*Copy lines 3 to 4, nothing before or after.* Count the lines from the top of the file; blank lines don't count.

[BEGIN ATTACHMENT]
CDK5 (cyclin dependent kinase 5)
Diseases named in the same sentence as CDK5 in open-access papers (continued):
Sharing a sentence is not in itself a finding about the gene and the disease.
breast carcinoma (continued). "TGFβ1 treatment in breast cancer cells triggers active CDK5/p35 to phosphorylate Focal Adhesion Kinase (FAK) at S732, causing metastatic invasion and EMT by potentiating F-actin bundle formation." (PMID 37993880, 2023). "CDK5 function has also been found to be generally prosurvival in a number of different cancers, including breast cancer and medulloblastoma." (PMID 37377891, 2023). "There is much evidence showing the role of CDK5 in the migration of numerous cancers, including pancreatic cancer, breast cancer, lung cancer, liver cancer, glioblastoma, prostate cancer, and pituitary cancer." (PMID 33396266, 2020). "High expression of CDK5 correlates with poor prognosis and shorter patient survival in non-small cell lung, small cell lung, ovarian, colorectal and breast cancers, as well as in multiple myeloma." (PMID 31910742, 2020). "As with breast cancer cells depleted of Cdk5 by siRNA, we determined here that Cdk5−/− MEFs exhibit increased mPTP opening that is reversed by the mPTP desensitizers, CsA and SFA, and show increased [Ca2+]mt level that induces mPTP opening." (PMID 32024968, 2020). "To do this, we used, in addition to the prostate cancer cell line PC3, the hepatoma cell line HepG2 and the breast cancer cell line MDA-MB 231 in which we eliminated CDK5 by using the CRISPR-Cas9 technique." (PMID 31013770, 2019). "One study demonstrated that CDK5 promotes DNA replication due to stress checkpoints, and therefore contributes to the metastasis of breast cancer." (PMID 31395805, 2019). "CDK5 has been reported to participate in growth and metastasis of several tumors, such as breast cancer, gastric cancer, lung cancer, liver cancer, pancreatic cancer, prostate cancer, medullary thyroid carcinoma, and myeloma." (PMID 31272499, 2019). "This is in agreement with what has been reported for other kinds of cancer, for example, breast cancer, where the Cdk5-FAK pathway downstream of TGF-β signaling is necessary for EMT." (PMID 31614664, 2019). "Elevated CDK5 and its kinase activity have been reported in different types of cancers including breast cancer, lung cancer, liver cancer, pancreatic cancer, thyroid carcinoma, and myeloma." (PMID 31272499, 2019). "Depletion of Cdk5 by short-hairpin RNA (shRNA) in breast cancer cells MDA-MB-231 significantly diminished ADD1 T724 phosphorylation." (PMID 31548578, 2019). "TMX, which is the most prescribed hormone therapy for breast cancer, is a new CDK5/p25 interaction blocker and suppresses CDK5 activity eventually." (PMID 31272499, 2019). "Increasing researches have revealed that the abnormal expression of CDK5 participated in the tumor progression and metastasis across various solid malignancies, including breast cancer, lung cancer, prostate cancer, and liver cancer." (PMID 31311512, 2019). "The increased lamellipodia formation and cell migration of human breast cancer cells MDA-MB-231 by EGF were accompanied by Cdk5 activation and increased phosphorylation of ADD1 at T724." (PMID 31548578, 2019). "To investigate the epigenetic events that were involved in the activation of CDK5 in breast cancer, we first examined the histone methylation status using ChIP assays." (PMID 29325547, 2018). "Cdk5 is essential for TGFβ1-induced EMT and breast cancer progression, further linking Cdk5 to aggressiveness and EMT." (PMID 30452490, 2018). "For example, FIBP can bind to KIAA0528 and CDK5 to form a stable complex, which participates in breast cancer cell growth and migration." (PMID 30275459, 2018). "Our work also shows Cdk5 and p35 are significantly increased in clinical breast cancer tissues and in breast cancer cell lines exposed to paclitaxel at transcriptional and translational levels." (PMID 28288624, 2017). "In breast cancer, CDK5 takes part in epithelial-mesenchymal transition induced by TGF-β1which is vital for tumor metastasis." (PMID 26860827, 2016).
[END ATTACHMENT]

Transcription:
Sharing a sentence is not in itself a finding about the gene and the disease.
breast carcinoma (continued). "TGFβ1 treatment in breast cancer cells triggers active CDK5/p35 to phosphorylate Focal Adhesion Kinase (FAK) at S732, causing metastatic invasion and EMT by potentiating F-actin bundle formation." (PMID 37993880, 2023). "CDK5 function has also been found to be generally prosurvival in a number of different cancers, including breast cancer and medulloblastoma." (PMID 37377891, 2023). "There is much evidence showing the role of CDK5 in the migration of numerous cancers, including pancreatic cancer, breast cancer, lung cancer, liver cancer, glioblastoma, prostate cancer, and pituitary cancer." (PMID 33396266, 2020). "High expression of CDK5 correlates with poor prognosis and shorter patient survival in non-small cell lung, small cell lung, ovarian, colorectal and breast cancers, as well as in multiple myeloma." (PMID 31910742, 2020). "As with breast cancer cells depleted of Cdk5 by siRNA, we determined here that Cdk5−/− MEFs exhibit increased mPTP opening that is reversed by the mPTP desensitizers, CsA and SFA, and show increased [Ca2+]mt level that induces mPTP opening." (PMID 32024968, 2020). "To do this, we used, in addition to the prostate cancer cell line PC3, the hepatoma cell line HepG2 and the breast cancer cell line MDA-MB 231 in which we eliminated CDK5 by using the CRISPR-Cas9 technique." (PMID 31013770, 2019). "One study demonstrated that CDK5 promotes DNA replication due to stress checkpoints, and therefore contributes to the metastasis of breast cancer." (PMID 31395805, 2019). "CDK5 has been reported to participate in growth and metastasis of several tumors, such as breast cancer, gastric cancer, lung cancer, liver cancer, pancreatic cancer, prostate cancer, medullary thyroid carcinoma, and myeloma." (PMID 31272499, 2019). "This is in agreement with what has been reported for other kinds of cancer, for example, breast cancer, where the Cdk5-FAK pathway downstream of TGF-β signaling is necessary for EMT." (PMID 31614664, 2019). "Elevated CDK5 and its kinase activity have been reported in different types of cancers including breast cancer, lung cancer, liver cancer, pancreatic cancer, thyroid carcinoma, and myeloma." (PMID 31272499, 2019). "Depletion of Cdk5 by short-hairpin RNA (shRNA) in breast cancer cells MDA-MB-231 significantly diminished ADD1 T724 phosphorylation." (PMID 31548578, 2019). "TMX, which is the most prescribed hormone therapy for breast cancer, is a new CDK5/p25 interaction blocker and suppresses CDK5 activity eventually." (PMID 31272499, 2019). "Increasing researches have revealed that the abnormal expression of CDK5 participated in the tumor progression and metastasis across various solid malignancies, including breast cancer, lung cancer, prostate cancer, and liver cancer." (PMID 31311512, 2019). "The increased lamellipodia formation and cell migration of human breast cancer cells MDA-MB-231 by EGF were accompanied by Cdk5 activation and increased phosphorylation of ADD1 at T724." (PMID 31548578, 2019). "To investigate the epigenetic events that were involved in the activation of CDK5 in breast cancer, we first examined the histone methylation status using ChIP assays." (PMID 29325547, 2018). "Cdk5 is essential for TGFβ1-induced EMT and breast cancer progression, further linking Cdk5 to aggressiveness and EMT." (PMID 30452490, 2018). "For example, FIBP can bind to KIAA0528 and CDK5 to form a stable complex, which participates in breast cancer cell growth and migration." (PMID 30275459, 2018). "Our work also shows Cdk5 and p35 are significantly increased in clinical breast cancer tissues and in breast cancer cell lines exposed to paclitaxel at transcriptional and translational levels." (PMID 28288624, 2017). "In breast cancer, CDK5 takes part in epithelial-mesenchymal transition induced by TGF-β1which is vital for tumor metastasis." (PMID 26860827, 2016).